Democratic Voice of Burma (DVB): “Police officer testifies in Reuters reporters’ trial
The Irrawaddy: “7 Tatmadaw Soldiers to Be Held Accountable for Killing of 10 Muslims in Rakhine
Frontier Myanmar: “Inn Din village administrator facing investigation after Reuters report on massacre
ABC News: “Myanmar government under Suu Kyi cracks down on journalists


The Irrawaddy: “Prosecution offers to drop charges against Swe Win if he Apologises to U Wirathu

“The criminal defamation charge filed against Myanmar Now editor Swe Win will be dropped if he agrees to apologize to nationalist monk U Wirathu, the prosecutor in the case told the court today (13 February 2018)…. But Swe Win, who was charged under section 66(D) of the Telecommunications Law, said he would not apologize for allegedly sharing a post on Facebook that was critical of U Wirathu for supporting Kyi Win, the alleged murderer of prominent Muslim lawyer U Ko Ni.”

See also:

Radio Free Asia (RFA): “Myanmar Journalist Charged With Defamation Refuses to Apologize to Firebrand Monk


The Irrawaddy: “Women Journalists Say Access to Information More Challenging Under NLD

“Access to information has become far more challenging under the National League for Democracy (NLD)-led government, Myanmar women journalists told their Asian colleagues at the Women in News Southeast Asia summit in Yangon last Thursday (8 February 2018). The discussion focused on ways of reshaping the media landscape…. Myanmar women journalists shared their experiences of reporting on politics under the NLD, discussed coverage of women’s issues, and offered safety tips and advice on responding to harassment.”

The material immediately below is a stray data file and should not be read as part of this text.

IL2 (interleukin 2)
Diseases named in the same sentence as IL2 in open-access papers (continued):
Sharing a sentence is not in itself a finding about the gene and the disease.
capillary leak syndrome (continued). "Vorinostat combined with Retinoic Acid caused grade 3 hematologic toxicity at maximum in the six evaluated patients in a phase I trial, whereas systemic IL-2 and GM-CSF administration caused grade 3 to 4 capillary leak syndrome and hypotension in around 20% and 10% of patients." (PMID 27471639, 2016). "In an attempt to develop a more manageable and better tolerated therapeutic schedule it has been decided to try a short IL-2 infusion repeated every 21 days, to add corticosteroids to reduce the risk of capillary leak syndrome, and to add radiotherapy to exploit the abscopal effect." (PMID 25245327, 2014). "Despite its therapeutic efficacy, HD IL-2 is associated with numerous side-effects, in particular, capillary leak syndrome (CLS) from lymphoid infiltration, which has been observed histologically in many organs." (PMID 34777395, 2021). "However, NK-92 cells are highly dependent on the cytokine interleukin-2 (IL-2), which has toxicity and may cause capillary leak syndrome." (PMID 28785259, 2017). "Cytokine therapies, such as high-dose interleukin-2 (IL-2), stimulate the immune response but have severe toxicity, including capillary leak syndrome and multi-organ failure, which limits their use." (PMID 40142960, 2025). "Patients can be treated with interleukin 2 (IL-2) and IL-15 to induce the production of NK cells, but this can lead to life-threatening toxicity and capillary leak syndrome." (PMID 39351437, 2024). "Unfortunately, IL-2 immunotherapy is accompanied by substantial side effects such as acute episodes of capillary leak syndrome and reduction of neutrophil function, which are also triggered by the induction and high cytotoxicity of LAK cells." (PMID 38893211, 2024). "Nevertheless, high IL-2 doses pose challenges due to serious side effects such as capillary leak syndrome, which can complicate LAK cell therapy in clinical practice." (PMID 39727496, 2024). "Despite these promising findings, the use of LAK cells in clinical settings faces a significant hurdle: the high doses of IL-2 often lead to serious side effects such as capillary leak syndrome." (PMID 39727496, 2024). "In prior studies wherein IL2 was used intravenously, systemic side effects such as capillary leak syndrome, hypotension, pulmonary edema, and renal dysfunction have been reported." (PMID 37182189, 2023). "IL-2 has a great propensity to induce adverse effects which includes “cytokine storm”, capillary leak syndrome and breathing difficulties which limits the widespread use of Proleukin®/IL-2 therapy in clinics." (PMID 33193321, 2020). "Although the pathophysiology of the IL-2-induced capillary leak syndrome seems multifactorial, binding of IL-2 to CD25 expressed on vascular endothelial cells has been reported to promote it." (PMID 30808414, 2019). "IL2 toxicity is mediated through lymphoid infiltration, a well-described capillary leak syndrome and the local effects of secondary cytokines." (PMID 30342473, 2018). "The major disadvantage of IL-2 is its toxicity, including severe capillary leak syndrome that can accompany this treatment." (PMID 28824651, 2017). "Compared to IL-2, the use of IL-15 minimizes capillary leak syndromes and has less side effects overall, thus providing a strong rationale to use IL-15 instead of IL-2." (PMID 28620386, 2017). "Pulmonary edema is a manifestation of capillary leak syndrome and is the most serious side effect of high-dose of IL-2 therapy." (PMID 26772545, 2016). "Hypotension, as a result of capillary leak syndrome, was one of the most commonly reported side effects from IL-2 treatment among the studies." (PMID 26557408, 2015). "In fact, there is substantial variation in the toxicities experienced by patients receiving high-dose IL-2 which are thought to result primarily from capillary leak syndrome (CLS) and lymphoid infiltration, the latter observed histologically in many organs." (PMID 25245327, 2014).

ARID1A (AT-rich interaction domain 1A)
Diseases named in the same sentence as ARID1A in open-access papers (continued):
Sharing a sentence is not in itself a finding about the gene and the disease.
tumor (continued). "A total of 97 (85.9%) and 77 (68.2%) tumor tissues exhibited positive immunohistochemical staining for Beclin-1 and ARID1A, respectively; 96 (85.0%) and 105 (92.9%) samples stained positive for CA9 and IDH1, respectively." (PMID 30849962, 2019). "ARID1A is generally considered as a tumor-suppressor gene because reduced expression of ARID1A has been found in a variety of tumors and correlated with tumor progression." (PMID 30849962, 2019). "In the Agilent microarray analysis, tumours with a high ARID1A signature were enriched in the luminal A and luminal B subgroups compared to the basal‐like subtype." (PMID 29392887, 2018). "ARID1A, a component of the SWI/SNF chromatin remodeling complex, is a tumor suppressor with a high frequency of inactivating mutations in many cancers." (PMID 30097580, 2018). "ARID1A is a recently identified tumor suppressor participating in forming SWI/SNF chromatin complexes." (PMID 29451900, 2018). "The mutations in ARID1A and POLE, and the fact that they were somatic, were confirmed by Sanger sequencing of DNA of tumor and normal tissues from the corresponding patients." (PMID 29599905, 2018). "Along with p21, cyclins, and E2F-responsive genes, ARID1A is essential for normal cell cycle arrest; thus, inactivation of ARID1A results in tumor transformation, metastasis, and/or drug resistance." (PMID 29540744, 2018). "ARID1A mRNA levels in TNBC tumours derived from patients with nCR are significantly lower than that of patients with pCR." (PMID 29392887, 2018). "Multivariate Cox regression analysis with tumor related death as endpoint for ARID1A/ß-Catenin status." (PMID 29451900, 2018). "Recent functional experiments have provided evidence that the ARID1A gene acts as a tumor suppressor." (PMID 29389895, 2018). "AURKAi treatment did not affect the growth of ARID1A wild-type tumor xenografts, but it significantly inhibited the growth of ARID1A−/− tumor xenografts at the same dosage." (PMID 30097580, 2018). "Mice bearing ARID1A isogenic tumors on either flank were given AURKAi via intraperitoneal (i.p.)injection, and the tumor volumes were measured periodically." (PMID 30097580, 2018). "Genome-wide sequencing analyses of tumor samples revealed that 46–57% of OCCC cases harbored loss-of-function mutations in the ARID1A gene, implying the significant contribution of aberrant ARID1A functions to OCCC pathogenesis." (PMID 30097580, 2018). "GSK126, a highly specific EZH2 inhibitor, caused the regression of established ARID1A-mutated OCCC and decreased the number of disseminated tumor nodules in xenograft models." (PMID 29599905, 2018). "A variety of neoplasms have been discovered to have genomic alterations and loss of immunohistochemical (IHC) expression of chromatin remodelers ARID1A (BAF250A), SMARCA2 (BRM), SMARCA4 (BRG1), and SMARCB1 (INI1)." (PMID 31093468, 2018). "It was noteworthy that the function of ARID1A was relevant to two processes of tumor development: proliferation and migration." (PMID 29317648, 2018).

PEN America: “2018 PEN/Barbey Freedom to Write Award: Wa Lone and Kyaw Soe Oo

“At the 2018 PEN America Literary Gala, PEN America will honor imprisoned Myanmar reporters Wa Lone and Kyaw Soe Oo with the 2018 PEN/Barbey Freedom to Write Award. The journalists were arrested on December 12, 2017, and charged with violating the Official Secrets Act for their work investigating violence in Myanmar’s Rakhine state.”

See also:

The Washington Post: “Two journalists exposed a massacre in Burma. Now they’ll be awarded for their work — from prison.



The Straits Times: “Double trouble for Philippine media

“The Philippine media, possibly the most boisterous and freewheeling in Asia, is under siege on two fronts…. While it is facing political pressure from a president who chafes at being challenged, it is also grappling with the harsh reality that audiences are turning away in favour of social media, never mind if the free content is often laced with ‘fake news’.”